‘Ultimately, my experiences as a mental health nurse have taught me that we should judge less and open our hearts more.’
Belinda Black was just seventeen years old when she began working as a nursing assistant at the large and foreboding ‘madhouse’, as it was then known to the villagers of her hometown in the north of England. Following in the footsteps of her mother, she went on to spend a decade caring for patients with widely varying mental health problems, all locked up together and out of view of society. Some had suffered unimaginable trauma, several had violent and volatile tendencies, but amongst this Belinda found moments of joy and even friendship with her patients.
Together, against a backdrop of rattling keys, clanging iron doors, and wards that smelled of disinfectant and stale smoke, these people came together to get through another day. Until the hospital, along with many others, had its doors closed in 1991 – the biggest change to mental healthcare in NHS history.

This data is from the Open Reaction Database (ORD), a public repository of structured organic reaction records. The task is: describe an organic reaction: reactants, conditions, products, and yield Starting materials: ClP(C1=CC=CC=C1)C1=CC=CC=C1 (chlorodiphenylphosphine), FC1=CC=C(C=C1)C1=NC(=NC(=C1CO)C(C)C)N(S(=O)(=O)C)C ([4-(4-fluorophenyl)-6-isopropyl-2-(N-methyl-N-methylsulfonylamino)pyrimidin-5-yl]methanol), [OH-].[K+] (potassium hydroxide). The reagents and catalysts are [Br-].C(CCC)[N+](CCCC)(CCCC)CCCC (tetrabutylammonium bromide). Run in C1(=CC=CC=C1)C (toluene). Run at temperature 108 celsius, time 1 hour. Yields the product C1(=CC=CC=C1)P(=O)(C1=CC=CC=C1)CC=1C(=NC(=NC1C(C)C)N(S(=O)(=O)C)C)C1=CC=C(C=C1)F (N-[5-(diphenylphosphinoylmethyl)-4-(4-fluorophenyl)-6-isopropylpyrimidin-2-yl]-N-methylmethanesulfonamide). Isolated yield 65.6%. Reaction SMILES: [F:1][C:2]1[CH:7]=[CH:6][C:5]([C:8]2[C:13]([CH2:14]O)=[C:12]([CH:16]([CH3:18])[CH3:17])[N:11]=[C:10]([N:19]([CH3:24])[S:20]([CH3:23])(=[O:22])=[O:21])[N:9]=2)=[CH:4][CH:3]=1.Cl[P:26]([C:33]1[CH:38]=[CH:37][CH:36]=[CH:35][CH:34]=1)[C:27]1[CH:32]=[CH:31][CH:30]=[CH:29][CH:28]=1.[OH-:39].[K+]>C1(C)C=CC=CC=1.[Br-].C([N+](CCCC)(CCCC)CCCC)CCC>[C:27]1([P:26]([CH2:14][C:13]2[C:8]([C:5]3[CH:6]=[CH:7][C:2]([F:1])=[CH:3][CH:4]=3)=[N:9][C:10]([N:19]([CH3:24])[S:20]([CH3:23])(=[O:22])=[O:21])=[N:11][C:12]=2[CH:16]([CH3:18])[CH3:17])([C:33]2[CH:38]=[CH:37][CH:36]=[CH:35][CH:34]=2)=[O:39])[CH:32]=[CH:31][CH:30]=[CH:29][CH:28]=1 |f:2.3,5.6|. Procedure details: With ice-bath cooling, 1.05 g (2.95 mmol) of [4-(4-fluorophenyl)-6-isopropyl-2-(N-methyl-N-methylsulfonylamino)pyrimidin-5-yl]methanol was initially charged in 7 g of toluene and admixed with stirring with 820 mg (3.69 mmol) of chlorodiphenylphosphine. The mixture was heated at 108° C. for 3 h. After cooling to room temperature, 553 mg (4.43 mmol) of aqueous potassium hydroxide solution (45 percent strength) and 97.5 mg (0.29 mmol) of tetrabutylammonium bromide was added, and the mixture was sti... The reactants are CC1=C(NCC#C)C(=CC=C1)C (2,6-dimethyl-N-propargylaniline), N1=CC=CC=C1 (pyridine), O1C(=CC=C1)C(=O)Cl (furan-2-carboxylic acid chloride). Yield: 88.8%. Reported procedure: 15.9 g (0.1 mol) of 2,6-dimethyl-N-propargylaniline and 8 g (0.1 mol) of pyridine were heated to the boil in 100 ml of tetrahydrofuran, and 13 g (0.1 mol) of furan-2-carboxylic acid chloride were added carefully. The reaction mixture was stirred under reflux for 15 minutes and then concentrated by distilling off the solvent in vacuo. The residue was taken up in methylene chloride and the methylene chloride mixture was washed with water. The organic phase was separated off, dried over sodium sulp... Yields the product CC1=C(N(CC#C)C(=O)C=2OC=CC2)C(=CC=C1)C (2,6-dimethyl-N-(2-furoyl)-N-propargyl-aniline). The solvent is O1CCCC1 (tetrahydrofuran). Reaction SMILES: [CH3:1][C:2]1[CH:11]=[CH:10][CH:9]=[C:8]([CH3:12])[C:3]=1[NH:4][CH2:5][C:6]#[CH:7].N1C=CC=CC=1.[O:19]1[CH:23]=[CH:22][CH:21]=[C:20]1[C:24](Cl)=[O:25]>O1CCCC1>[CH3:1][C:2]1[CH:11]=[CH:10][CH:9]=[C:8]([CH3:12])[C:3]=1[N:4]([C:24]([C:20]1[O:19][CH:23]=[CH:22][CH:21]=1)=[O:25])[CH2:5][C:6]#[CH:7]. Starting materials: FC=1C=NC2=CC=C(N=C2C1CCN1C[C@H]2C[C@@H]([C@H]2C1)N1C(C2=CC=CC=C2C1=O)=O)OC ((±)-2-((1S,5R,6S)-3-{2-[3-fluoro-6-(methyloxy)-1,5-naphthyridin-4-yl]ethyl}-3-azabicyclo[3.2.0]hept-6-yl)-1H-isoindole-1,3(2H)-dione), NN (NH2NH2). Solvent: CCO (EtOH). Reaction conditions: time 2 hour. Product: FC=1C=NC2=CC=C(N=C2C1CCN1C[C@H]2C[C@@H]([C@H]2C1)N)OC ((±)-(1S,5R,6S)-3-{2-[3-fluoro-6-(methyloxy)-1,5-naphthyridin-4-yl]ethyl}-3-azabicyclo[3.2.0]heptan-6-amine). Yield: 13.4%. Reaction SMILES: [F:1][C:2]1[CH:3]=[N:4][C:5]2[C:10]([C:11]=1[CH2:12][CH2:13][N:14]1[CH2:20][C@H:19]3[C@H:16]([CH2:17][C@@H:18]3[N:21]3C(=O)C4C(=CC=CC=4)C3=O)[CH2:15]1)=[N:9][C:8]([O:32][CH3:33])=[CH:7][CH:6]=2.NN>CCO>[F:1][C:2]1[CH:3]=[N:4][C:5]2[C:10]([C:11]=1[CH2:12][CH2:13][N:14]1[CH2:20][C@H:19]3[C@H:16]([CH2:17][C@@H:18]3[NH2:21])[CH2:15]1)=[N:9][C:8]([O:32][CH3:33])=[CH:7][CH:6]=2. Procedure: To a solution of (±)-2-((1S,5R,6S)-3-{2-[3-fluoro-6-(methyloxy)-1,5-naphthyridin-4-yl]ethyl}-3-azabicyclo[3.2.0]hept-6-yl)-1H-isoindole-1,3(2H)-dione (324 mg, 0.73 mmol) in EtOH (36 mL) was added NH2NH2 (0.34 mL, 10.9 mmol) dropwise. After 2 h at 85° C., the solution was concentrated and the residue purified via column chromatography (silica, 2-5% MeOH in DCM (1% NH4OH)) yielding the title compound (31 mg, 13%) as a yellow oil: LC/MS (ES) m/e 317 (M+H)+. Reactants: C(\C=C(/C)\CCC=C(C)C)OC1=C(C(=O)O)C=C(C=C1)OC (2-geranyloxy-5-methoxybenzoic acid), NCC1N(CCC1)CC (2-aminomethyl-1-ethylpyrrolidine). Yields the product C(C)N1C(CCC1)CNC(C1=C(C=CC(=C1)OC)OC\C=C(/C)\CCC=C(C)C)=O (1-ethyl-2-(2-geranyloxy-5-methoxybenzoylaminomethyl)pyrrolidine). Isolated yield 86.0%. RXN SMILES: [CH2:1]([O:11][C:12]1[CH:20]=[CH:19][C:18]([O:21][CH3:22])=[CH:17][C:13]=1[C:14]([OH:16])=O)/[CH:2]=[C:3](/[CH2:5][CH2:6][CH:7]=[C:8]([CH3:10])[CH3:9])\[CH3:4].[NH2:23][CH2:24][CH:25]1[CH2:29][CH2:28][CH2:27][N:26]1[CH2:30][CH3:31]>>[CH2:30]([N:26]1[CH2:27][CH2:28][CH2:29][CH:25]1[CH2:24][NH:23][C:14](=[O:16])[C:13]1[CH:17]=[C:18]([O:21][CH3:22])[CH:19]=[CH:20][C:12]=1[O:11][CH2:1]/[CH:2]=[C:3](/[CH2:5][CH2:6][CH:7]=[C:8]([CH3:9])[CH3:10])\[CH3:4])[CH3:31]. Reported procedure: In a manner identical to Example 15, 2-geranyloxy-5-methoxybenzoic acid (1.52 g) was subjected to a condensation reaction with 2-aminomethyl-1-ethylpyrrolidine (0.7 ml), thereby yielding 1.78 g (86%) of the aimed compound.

The result is a moving, shocking but ultimately life-affirming account of a unique and noble profession, told from the frontlines.
I really enjoyed my conversation with Belinda about her accidental career, the stories she has collected, the relationships and camaraderie of her career and the value if keeping compassion at the heart of everything we do.